On the second tier of the triple threat, Joint SOF, SMUs, and SF units each conduct Direct Action and other raid-like operations. However, SF operations are unique to other SOF units because they are conducted with indigenous forces on their right and left rather than other highly trained SOF forces. This provides the same operational challenge as more dedicated raiding units, but also adds the significant leadership challenge of operating with and through indigenous forces. Lastly, SF conduct information operations and interact with foreign populations in similar ways as CA and PO units do, but SF detachments do so in the context of UW and indigenous leadership at the point of greatest impact on the battlefield. This military and leadership challenge represents the ultimate in complexity and remains the sole domain of the SF Regiment.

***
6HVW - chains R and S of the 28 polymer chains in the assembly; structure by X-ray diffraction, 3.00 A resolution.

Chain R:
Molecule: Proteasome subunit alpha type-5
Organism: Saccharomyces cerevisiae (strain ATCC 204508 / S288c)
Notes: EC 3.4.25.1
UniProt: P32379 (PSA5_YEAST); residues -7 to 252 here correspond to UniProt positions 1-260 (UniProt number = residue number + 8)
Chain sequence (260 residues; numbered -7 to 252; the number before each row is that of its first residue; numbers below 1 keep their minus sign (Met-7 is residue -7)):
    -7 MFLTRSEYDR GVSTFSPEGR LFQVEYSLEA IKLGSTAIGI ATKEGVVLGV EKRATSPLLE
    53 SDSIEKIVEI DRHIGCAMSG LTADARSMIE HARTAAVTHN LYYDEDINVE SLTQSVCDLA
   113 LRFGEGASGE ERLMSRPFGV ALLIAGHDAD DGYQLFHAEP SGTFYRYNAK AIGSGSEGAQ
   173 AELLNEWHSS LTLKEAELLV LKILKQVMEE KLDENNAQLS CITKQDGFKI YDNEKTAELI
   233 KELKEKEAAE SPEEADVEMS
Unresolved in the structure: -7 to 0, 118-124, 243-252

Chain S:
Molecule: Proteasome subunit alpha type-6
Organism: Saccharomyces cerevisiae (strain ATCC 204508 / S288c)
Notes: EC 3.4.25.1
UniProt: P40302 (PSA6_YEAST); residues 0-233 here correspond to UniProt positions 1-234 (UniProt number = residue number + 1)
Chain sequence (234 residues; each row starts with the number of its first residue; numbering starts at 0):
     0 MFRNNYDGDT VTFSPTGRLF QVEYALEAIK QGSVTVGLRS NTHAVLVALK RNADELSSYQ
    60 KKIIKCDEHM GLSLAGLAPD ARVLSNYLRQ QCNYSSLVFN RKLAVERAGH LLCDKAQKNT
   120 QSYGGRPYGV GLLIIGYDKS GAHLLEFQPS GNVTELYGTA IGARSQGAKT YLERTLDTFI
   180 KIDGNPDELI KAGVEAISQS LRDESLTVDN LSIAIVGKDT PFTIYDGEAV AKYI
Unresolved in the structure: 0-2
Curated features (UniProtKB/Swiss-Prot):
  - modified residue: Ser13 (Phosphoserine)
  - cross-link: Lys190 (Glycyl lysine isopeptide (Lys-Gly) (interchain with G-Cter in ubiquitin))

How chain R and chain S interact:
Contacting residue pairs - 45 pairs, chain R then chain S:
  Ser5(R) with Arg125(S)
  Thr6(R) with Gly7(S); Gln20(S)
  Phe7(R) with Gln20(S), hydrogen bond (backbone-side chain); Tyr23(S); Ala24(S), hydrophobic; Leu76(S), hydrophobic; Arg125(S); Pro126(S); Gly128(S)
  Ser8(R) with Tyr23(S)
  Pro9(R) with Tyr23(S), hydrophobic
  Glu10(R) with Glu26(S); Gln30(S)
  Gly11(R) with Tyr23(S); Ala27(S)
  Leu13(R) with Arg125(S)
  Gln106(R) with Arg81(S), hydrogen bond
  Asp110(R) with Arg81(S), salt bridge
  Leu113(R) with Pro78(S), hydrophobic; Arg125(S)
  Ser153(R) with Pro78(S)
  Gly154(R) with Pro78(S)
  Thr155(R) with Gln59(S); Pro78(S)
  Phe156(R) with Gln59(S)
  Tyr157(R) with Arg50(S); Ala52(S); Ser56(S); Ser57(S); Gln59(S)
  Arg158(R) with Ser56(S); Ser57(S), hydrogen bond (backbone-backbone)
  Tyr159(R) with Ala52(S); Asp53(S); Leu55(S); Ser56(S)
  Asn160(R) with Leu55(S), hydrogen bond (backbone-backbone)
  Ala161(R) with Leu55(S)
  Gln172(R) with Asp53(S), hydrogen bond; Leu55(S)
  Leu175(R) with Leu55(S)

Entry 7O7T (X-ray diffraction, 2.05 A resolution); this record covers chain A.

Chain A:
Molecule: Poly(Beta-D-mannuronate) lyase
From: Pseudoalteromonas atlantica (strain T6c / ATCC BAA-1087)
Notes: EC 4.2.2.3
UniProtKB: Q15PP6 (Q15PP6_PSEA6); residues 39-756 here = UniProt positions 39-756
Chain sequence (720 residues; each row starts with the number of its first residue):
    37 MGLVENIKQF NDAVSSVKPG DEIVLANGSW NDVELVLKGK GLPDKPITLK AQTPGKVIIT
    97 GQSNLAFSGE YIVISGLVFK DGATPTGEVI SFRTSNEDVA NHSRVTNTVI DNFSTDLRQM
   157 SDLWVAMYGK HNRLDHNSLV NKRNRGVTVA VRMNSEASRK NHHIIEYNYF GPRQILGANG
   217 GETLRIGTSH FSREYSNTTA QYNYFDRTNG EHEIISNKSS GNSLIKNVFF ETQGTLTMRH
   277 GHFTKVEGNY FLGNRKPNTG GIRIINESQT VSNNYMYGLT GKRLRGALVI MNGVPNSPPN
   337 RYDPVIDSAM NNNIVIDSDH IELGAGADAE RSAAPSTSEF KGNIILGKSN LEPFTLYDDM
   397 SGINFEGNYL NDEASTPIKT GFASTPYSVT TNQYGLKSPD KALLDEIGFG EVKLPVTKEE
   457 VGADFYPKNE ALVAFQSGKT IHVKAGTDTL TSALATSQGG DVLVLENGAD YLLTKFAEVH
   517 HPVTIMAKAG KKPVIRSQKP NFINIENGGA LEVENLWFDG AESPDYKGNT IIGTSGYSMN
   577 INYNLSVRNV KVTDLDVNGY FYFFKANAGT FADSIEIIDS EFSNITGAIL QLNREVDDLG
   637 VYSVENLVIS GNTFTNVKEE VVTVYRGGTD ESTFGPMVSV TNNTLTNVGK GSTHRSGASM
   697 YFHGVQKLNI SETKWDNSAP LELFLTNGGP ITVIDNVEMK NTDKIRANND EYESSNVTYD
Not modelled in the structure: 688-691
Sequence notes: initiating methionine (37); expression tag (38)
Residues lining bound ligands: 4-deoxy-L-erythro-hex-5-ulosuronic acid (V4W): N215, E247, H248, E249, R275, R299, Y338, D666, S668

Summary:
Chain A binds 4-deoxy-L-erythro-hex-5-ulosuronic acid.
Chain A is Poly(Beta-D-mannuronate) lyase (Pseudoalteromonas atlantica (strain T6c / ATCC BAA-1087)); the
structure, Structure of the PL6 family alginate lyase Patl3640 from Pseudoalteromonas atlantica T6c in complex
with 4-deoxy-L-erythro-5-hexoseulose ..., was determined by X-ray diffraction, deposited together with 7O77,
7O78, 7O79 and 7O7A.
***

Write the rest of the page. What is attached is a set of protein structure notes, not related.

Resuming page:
In summary, the comparison of the SF triple threat serves to solidify the distinct and complex nature of SF operations against the backdrop of other related but differently sourced and utilized units. This observation is particularly salient now as the recent decision of the Army to develop regionally oriented SFABs has many members of the community concerned that the SF mission is in decline. The reality is that such fears are the farthest from the truth since the ability to work with indigenous, rather than partner-nation and foreign military forces, remains the core task of Special Forces, and Special Forces are the only units capable of completing it. In this context the difference between indigenous and partner-nation forces is the inherent unorganized nature of the force upon initiation of operations. Indigenous forces are raised whole-cloth from the general populace while partner-nation forces assume that the forces are already organized for action upon US intervention. As a result, the three lightning bolts on the SF patch more accurately represent the guerrilla leadership of maneuver, Direct Action, and Information Operations as much as land, sea or air. Unfortunately, poor identity and media branding continues to dilute and limit the distinct Green Beret identity.